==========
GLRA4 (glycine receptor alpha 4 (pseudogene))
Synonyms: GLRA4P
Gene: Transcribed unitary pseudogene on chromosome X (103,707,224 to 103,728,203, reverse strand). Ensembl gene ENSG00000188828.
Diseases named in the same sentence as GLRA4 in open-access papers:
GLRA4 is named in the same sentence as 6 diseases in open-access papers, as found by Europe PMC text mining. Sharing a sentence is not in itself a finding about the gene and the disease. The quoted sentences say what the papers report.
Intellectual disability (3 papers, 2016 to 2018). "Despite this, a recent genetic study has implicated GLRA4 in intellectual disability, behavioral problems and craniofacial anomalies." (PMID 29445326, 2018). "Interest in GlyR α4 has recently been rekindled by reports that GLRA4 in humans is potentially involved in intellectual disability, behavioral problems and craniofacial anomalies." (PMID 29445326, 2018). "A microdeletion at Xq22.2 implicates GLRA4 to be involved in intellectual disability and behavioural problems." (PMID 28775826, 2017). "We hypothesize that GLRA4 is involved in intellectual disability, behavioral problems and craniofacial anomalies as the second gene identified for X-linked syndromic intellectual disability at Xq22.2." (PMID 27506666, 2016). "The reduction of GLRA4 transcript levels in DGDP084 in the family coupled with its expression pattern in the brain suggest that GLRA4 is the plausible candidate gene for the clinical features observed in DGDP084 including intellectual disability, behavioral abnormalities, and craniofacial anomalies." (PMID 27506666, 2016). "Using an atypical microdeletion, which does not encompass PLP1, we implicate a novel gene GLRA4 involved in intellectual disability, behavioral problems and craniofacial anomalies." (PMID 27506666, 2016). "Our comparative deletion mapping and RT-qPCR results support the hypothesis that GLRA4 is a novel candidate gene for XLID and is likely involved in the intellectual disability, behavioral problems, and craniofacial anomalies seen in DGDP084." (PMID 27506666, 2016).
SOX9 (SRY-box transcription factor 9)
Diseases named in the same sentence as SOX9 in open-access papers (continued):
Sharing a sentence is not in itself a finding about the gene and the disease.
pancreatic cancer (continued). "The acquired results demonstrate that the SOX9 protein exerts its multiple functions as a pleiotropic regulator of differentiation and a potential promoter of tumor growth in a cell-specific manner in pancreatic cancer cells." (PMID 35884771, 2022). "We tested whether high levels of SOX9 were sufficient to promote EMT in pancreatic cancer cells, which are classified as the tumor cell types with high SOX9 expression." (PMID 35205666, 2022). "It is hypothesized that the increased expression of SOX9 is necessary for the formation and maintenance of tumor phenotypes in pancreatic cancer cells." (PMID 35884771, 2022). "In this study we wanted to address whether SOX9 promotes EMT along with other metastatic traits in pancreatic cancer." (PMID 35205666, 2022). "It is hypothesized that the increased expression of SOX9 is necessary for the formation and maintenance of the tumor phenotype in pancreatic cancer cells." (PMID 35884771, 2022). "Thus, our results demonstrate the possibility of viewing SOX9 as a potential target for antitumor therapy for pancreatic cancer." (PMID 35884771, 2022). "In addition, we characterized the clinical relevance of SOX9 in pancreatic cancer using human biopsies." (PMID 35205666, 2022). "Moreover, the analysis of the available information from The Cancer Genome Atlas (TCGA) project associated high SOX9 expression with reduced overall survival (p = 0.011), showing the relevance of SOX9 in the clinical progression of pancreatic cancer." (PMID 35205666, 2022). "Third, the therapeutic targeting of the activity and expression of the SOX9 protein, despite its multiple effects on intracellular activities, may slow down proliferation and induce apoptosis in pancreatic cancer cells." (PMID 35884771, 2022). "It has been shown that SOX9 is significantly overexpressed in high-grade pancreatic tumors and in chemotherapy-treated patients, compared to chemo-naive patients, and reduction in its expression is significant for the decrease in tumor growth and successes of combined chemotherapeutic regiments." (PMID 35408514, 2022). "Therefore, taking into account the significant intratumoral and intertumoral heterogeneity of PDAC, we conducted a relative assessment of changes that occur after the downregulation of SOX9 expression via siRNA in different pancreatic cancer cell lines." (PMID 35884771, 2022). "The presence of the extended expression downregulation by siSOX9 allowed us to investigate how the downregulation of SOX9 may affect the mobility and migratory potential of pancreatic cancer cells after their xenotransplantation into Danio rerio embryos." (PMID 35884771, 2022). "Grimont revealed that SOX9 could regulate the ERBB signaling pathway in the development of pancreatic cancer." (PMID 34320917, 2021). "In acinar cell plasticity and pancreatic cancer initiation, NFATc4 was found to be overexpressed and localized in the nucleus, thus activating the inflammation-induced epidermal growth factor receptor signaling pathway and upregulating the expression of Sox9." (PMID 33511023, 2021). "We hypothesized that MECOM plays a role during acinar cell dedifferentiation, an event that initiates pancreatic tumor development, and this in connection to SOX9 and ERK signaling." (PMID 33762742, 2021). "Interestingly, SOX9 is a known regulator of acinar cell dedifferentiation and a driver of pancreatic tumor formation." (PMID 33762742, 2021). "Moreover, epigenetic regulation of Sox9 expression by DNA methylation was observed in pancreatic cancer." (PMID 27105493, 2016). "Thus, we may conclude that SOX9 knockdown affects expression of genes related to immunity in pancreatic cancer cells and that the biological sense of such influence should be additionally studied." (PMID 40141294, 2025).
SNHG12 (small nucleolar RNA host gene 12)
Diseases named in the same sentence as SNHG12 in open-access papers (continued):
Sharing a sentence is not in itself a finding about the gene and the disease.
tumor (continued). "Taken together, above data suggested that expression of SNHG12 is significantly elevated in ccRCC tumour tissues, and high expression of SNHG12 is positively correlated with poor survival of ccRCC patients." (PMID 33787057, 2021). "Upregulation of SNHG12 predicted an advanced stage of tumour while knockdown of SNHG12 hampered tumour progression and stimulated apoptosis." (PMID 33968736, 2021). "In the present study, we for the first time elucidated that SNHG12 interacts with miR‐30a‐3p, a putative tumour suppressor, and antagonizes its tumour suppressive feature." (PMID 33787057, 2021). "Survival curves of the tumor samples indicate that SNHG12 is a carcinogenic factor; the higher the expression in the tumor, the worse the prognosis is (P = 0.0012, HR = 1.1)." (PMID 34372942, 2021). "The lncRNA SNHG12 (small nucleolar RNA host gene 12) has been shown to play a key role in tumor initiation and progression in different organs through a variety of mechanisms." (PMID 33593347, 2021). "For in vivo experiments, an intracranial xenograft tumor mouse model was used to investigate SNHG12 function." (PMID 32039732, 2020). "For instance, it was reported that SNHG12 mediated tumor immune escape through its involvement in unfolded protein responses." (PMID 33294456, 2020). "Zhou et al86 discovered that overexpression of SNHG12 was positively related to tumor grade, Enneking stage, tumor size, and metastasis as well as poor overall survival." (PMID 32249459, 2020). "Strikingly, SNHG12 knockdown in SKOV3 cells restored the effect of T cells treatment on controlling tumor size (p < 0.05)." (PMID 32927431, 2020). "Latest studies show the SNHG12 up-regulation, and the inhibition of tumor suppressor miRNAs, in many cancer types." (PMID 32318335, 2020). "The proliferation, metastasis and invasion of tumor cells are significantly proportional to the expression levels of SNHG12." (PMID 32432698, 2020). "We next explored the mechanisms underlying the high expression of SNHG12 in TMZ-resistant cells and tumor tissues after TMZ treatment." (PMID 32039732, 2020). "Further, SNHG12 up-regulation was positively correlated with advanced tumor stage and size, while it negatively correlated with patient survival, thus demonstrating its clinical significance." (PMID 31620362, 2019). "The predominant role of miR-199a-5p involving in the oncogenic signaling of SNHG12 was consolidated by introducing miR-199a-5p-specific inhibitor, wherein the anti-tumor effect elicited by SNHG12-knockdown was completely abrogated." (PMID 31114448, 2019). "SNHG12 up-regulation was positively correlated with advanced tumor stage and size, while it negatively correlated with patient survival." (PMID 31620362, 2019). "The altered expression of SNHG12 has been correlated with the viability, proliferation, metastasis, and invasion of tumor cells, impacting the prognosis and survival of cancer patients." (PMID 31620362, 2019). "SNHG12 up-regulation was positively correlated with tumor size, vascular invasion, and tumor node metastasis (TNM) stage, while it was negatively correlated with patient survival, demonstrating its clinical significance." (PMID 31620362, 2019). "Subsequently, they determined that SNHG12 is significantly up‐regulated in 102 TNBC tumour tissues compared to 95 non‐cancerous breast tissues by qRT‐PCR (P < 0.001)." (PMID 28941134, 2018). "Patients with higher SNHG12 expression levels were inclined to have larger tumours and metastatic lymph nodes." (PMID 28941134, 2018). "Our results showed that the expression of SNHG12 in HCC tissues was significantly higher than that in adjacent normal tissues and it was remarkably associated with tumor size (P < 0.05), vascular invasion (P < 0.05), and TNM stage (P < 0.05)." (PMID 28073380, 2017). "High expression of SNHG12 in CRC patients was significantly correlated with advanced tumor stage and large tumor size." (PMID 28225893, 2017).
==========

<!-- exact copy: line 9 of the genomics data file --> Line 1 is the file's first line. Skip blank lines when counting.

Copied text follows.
Sharing a sentence is not in itself a finding about the gene and the disease.